Public issue of common shares is essentially carried out in two ways:
Fixed price method, and
Fixed price issues are issues in which the issuer is allowed to price the shares as he wishes. The basis for the price is explained in an offer document through qualitative and quantitative statements. This offer document is filed with the stock exchanges and the registrar of companies.
Book-building is a process of price discovery used in public offers. The issuer sets a base price and a band within which the investor is allowed to bid for shares. Take the recent, Yes Bank IPO, the floor price was Rs 38 and the band was from Rs 38 to Rs 45.
The investor had to bid for a quantity of shares he wished to subscribe to within this band. The upper price of the band can be a maximum of 1.2 times the floor price.
Every public offer through the book-building process has a book running lead manager (BRLM), a merchant banker, who manages the issue.
Further, an order book, in which the investors can state the quantity of the stock they are willing to buy, at a price within the band, is built. Thus the term 'book-building.'
An issue through the book-building route remains open for a period of 3 to 7 days and can be extended by another three days if the issuer decides to revise the floor price and the band.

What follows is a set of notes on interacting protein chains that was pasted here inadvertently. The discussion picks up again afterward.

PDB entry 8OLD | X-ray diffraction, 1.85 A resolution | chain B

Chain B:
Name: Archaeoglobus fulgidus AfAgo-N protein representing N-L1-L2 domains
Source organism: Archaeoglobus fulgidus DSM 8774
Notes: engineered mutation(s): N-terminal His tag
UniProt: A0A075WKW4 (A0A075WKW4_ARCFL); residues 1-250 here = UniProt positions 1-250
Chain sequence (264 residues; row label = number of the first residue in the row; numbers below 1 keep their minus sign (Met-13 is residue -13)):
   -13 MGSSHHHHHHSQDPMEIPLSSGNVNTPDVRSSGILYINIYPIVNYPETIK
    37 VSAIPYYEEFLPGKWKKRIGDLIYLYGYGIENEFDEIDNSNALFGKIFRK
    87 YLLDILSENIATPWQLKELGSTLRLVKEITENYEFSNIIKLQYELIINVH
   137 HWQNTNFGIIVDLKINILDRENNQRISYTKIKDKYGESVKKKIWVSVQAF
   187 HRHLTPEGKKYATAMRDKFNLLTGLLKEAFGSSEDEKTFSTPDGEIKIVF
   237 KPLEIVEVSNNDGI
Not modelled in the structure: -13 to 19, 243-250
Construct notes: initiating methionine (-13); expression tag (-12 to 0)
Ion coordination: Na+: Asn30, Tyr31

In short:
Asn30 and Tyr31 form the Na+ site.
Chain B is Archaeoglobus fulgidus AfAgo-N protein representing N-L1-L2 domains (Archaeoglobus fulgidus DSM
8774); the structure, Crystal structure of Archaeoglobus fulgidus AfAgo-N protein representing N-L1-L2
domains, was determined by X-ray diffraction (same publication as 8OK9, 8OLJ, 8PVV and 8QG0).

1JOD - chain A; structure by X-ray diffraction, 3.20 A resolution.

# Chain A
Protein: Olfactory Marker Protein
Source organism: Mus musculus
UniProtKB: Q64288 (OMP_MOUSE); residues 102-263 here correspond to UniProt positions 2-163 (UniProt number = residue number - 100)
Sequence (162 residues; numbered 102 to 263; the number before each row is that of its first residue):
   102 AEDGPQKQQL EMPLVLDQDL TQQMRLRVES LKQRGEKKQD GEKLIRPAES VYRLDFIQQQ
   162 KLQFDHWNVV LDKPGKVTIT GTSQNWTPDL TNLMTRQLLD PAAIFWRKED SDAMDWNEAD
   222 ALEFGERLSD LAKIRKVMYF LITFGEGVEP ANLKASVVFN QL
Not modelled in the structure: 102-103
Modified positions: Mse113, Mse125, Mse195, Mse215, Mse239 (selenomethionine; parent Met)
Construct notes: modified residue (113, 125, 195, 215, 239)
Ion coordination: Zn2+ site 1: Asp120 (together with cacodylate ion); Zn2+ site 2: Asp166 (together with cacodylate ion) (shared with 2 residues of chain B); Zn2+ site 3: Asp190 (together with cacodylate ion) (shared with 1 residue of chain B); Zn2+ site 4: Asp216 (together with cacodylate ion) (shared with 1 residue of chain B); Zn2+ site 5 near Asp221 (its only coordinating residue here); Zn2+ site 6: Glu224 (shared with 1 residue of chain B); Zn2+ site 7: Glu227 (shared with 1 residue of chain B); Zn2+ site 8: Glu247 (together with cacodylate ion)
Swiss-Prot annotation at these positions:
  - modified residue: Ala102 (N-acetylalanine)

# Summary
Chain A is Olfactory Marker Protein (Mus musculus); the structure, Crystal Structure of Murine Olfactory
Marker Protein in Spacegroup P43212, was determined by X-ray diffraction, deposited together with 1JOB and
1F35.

Once the issue period is over and the book has been built, the BRLM along with the issuer arrives at a cut-off price. The cut-off price is the price discovered by the market. It is the price at which the shares are issued to the investors.
Investors bidding at a price below the cut-off price are ignored. So those investors who apply at a price higher than the cut-off price have a higher chance of getting the stock. So the question that arises is: How is the cut-off price fixed?
The cut-off price is arrived at by the method of Dutch auction. In a Dutch auction the price of an item is lowered, until it gets its first bid and then the item is sold at that price.
Let's say a company wants to issue one million shares. The floor price for one share of face value, Rs 10, is Rs 48 and the band is between Rs 48 and Rs 55.
At Rs 55, on the basis of the bids received, the investors are ready to buy 200,000 shares. So the cut-off price cannot be set at Rs 55 as only 200,000 shares will be sold. So as a next step, the price is lowered to Rs 54. At Rs 54, investors are ready to buy 400,000 shares. So if the cut-off price is set at Rs 54, 600,000 shares will be sold. This still leaves 400,000 shares to be sold.
The price is now lowered to Rs 53. At Rs53, investors are ready to buy 400,000 shares. Now if the cut-off price is set at Rs 53, all one million shares will be sold.
Investors who had applied for shares at Rs 55 and Rs 54 will also be issued shares at Rs 53. The extra money paid by these investors while applying will be returned to them.
Types of investors
There are three kinds of investors in a book-building issue. The retail individual investor (RII), the non-institutional investor (NII) and the Qualified Institutional Buyers (QIBs).